افتح القائمة الرئيسية

العصور الوسطى المبكرة

العصور الوسطى المبكرة
Charlemagne's empire included most of modern France, Germany, the Low Countries, Austria and northern Italy.

Historians typically regard the Early Middle Ages or Early Medieval Period, sometimes referred to as the Dark Ages, as lasting from the 5th or 6th century to the 10th century.[note 1] They marked the start of the Middle Ages of European history. The alternative term "Late Antiquity" emphasizes elements of continuity with the Roman Empire, while "Early Middle Ages" is used to emphasize developments characteristic of the earlier medieval period. As such the concept overlaps with Late Antiquity, following the decline of the Western Roman Empire, and precedes the High Middle Ages (ح. 11th to 13th centuries).

The period saw a continuation of trends evident since late classical antiquity, including population decline, especially in urban centres, a decline of trade, a small rise in global warming and increased migration. In the 19th century the Early Middle Ages were often labelled the "Dark Ages", a characterization based on the relative scarcity of literary and cultural output from this time.[1] However, the Eastern Roman Empire, or Byzantine Empire, continued to survive, though in the 7th century the Rashidun Caliphate and the Umayyad Caliphate conquered swathes of formerly Roman territory.

Many of the listed trends reversed later in the period. In 800 the title of "Emperor" was revived in Western Europe with Charlemagne, whose Carolingian Empire greatly affected later European social structure and history. Europe experienced a return to systematic agriculture in the form of the feudal system, which adopted such innovations as three-field planting and the heavy plough. Barbarian migration stabilized in much of Europe, although the Viking expansion greatly affected Northern Europe.

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فهرست

History

Collapse of Rome


 
Die Hunnen im Kampf mit den Alanen, (The Huns in battle with the Alans by Johann Nepomuk Geiger, 1873). The Alans, an Iranian people who lived north and east of the Black Sea, functioned as Europe's first line of defence against the Asiatic Huns.[بحاجة لمصدر] They were dislocated and settled throughout the Roman Empire


The Barbarians' Invasions
The destruction of the Gothic kingdoms by the Huns in 372–375 triggered the Germanic migrations of the 5th century. The Visigoths captured and looted the city of Rome in 410; the Vandals followed suit in 455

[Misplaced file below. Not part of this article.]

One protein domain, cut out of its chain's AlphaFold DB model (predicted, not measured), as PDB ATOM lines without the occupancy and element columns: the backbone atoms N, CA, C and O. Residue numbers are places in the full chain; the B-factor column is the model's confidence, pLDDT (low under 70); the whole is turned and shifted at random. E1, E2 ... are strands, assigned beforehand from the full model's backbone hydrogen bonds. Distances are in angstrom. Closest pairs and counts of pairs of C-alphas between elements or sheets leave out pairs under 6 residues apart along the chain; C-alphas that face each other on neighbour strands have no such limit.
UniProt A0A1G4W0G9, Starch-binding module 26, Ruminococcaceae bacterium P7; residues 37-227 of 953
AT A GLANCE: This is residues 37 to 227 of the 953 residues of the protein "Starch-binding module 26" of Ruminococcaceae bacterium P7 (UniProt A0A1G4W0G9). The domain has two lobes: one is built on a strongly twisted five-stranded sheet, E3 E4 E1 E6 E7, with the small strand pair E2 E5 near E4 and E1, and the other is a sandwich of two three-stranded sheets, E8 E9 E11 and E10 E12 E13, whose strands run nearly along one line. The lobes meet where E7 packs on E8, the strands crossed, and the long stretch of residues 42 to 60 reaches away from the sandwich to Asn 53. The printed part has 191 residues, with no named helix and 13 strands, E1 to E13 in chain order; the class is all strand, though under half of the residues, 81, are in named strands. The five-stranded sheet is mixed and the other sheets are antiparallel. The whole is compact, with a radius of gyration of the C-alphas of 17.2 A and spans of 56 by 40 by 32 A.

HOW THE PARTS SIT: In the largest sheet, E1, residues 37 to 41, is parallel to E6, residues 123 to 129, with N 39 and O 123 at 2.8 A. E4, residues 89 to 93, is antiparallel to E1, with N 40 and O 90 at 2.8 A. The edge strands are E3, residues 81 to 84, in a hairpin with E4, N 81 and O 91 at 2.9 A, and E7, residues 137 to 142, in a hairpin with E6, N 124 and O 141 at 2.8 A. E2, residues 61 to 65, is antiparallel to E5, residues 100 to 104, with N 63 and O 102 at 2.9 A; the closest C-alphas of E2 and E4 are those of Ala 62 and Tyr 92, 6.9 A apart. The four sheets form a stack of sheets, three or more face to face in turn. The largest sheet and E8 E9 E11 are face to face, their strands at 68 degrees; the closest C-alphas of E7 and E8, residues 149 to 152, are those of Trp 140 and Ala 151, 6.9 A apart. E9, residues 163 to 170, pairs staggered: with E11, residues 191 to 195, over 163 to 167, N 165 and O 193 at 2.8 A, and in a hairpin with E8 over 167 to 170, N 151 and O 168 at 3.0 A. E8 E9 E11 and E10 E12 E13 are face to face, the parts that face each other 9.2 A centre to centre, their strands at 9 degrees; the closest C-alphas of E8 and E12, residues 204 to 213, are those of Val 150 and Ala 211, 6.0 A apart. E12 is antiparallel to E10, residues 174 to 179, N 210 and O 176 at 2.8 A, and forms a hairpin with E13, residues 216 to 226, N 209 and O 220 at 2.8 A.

Migration Period

قالب:More citations needed section

Migration Period
The Mausoleum of Theodoric in Ravenna is the only extant example of Ostrogothic architecture.
Around 500, the Visigoths ruled large parts of what is now France, Spain, Andorra and Portugal.


Byzantine Empire

Byzantine Empire
Byzantium under the Justinian dynasty
  • Under Emperor Justinian (r. 527-565), the Byzantines were able to reestablish Roman rule in Italy and most of North Africa.


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Rise of Islam

632–750
 
Europe around 650

Birth of the Latin West

700–850

قالب:Tone

 
The Sutton Hoo helmet, an Anglo-Saxon parade helmet from the 7th century


Frankish Empire

Charlemagne's Coronation
On 25 December 800, Charlemagne was crowned emperor by Pope Leo III. Coronation of Charlemagne, Grandes Chroniques de France, Jean Fouquet, Tours, c. 1455-1460


Viking Age

 
Scandinavian settlements and raiding territory. Note : yellow in England and southern Italy covers the Viking expansion from Normandy, called by the name of Norman
  •      8th century homeland
  •      9th century expansion
  •      10th century expansion

     Viking raiding regions


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Eastern Europe

600–1000

The Early Middle Ages marked the beginning of the cultural distinctions between Western and Eastern Europe north of the Mediterranean. Influence from the Byzantine Empire impacted the Christianization and hence almost every aspect of the cultural and political development of the East from the preeminence of Caesaropapism and Eastern Christianity to the spread of the Cyrillic alphabet. The turmoil of the so-called Barbarian invasions in the beginning of the period gradually gave way to more stabilized societies and states as the origins of contemporary Eastern Europe began to take shape during the High Middle Ages.

Magyar campaigns in the 10th century

     Magyar region


Most European nations were praying for mercy: "Sagittis hungarorum libera nos, Domine" - "Lord save us from the arrows of Hungarians"[بحاجة لمصدر]

Bulgaria

 
Ceramic icon of St Theodore from around 900, found in Preslav, Bulgarian capital from 893–972

In 632 the Bulgars established the khanate of Old Great Bulgaria under the leadership of Kubrat. The Khazars managed to oust the Bulgars from Southern Ukraine into lands along middle Volga (Volga Bulgaria) and along lower Danube (Danube Bulgaria).